Trump has kept quiet about the detained US reporter, avoiding criticism of Putin

Former President Donald Trump, the presumptive Republican nominee, has made no public statements in Russia's detention of Wall Street Journal reporter Ivan Gershkovich, who has been held for a year without formal charges or trial.

When asked directly to clarify Trump's position on Friday, his campaign did not respond to requests for comment. Trump has consistently gone out of his way to avoid criticizing Russian President Vladimir Putin, and Trump has made a habit of demonizing reporters with terms like “the enemy” and “criminals.”

His silence stands out amid bipartisan condemnations of detention and calls for Gershkovich's release. The editorial board of the journal, which Trump is known to read, noted the exception on Tuesday. We ask, “Why the silence sir?” The Journal commemorated the anniversary of Gershkovich's arrest on Friday by leaving a blank space on its front page.

Even former Fox News anchor Tucker Carlson, one of Ukraine's fiercest critics and often a Putin sympathizer, ended his interview with the Russian dictator in February by asking for Gershkovich's release. Putin's response was noncommittal.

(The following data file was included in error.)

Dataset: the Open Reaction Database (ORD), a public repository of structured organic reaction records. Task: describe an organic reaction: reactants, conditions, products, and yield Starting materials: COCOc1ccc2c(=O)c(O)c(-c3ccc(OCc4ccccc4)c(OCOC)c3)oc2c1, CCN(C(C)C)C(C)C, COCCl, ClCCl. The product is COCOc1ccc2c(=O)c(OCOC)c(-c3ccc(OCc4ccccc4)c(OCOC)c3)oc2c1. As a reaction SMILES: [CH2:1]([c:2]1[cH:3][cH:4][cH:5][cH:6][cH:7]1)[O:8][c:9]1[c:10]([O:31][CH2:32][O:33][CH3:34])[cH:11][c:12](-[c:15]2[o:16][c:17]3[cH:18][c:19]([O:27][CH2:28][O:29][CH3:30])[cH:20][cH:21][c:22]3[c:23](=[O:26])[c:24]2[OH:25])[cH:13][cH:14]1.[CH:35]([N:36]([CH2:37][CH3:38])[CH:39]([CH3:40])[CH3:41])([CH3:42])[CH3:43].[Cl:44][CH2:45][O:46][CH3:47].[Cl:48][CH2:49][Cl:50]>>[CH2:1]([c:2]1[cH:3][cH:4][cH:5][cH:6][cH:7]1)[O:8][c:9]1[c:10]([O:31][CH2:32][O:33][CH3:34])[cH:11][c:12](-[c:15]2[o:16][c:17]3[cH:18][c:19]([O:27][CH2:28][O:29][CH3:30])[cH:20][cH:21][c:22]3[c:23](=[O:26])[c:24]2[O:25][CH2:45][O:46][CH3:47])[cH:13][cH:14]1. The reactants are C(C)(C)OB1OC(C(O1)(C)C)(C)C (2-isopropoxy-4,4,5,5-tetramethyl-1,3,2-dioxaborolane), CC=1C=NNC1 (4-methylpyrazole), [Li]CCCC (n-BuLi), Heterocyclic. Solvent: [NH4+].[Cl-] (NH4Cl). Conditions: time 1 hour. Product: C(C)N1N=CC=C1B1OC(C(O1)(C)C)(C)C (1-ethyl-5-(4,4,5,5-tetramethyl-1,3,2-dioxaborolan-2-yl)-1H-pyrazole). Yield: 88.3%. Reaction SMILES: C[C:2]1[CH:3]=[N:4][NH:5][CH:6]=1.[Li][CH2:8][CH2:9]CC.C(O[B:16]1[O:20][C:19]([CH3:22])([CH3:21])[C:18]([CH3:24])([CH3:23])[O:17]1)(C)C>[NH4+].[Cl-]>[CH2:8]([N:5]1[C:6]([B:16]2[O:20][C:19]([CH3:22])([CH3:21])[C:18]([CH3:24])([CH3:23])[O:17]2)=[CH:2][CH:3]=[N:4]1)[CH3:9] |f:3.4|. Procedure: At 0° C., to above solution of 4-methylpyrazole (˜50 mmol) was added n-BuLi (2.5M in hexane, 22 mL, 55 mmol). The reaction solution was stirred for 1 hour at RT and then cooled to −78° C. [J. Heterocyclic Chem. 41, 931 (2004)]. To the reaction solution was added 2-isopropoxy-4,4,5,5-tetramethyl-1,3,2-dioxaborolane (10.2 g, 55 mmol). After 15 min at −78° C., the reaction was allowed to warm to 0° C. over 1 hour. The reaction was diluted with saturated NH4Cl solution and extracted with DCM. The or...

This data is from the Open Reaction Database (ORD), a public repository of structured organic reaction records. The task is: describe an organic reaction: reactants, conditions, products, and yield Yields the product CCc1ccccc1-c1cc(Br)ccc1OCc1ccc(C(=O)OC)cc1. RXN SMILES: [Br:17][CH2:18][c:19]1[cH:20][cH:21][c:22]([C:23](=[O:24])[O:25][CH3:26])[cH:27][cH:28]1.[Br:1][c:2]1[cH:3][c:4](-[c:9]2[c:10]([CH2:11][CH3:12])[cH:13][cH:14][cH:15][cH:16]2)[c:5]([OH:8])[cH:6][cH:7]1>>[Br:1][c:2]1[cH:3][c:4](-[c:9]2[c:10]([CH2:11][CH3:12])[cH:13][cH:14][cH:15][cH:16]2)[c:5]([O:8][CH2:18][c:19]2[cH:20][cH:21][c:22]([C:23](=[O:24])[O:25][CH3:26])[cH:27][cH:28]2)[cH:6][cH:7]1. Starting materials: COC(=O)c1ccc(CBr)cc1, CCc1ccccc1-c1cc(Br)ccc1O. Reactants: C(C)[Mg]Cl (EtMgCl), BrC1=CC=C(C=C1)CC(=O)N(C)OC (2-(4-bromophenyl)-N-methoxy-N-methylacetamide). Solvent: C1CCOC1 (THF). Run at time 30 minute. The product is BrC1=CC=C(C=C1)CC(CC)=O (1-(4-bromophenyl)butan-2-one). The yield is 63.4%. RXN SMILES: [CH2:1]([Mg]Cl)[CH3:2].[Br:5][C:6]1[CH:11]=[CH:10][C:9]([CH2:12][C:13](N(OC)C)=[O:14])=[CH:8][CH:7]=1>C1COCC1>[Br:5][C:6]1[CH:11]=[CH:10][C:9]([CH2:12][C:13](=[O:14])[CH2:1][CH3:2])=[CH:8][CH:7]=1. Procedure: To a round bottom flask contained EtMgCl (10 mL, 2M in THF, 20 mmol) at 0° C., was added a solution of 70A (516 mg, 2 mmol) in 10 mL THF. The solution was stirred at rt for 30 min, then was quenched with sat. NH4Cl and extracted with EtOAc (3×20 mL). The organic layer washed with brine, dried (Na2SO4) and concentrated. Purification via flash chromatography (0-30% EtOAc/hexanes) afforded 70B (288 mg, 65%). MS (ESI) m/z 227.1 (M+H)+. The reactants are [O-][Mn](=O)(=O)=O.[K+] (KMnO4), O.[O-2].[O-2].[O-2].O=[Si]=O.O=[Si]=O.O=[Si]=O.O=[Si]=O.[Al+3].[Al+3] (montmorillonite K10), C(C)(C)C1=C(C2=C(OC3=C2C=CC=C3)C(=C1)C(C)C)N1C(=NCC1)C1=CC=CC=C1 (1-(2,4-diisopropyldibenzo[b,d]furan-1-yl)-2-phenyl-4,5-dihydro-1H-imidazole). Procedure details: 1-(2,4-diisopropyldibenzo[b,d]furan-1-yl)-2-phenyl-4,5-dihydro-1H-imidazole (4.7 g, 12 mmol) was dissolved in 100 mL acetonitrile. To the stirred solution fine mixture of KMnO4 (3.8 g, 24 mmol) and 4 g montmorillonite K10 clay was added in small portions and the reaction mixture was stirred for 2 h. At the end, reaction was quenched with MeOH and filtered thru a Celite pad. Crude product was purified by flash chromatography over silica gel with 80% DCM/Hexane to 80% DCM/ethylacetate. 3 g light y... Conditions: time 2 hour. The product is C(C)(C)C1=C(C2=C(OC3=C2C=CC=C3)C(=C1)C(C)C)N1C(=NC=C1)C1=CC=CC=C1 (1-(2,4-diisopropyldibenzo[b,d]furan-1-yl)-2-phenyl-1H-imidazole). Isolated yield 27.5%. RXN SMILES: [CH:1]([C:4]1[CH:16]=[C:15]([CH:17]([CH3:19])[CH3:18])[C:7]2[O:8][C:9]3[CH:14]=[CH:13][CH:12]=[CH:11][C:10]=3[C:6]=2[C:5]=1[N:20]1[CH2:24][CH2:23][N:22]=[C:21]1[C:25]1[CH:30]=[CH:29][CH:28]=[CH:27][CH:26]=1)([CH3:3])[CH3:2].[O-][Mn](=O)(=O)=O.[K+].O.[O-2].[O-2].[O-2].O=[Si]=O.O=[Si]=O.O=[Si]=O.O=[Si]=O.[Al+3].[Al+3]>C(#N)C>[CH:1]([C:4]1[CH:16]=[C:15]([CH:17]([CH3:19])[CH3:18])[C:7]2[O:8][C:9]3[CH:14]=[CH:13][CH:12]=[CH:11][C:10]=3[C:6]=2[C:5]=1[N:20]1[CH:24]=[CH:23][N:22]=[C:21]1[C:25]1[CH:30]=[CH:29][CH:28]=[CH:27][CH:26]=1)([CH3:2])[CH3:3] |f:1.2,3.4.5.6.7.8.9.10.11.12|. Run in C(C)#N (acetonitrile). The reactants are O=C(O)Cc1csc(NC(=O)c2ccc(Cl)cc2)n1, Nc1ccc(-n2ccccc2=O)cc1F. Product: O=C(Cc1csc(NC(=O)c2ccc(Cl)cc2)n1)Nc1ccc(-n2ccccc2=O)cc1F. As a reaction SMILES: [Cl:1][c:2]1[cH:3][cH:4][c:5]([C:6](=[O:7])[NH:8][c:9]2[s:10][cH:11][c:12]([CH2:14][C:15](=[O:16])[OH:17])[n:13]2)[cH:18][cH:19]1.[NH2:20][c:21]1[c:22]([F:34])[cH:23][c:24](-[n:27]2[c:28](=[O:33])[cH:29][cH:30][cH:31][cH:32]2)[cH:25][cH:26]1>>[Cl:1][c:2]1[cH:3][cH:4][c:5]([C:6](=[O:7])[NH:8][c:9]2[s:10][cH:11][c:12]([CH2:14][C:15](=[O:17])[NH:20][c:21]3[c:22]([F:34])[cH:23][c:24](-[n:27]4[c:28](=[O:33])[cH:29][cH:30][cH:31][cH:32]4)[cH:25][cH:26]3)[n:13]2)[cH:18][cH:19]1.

President Biden's campaign blasted Trump for accommodating Putin.

“This is shameful but not surprising given that Donald Trump has made it clear repeatedly that he will work with Putin on the American people,” said Biden-Harris spokesman Ammar Moussa. “He's the same guy who told the world he'll let Putin do whatever he wants to our NATO allies — and that means more war and suffering.”

On Friday, Biden vowed to continue working to secure Gershkovich's release. “We've tried everything we can so far,” he told reporters at Joint Base Andrews en route to Camp David. “We're not going to give up.”

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A Interview Asked on Fox News this month about the recent death in prison of Putin opponent Alexei Navalny, Trump said, “I don't know, you can't say for sure, but it sure looks like something really bad happened.”

Trump compared himself to Navalny, who previously died in prison in 2020 after surviving a poisoning. “It's a form of Navalny,” Trump said in response to Laura Ingraham's question during a Fox News town hall in February. $355 million in fines against his businesses after a New York civil fraud investigation. “It's happening in our country too.”

During his presidency, Trump met with Putin and sided with U.S. intelligence agencies to question his assessment that Russian intelligence services interfered in the 2016 election by tampering with hacked communications.

He pushed for more leak investigations, including seizing reporters' phone records, and threatened to imprison reporters or use government agencies. to punish media houses for their coverage.

Trump also did not condemn Saudi Crown Prince Mohammed bin Salman after the CIA ordered the killing of dissident journalist Jamal Khashoggi who wrote opinion pieces for The Washington Post.

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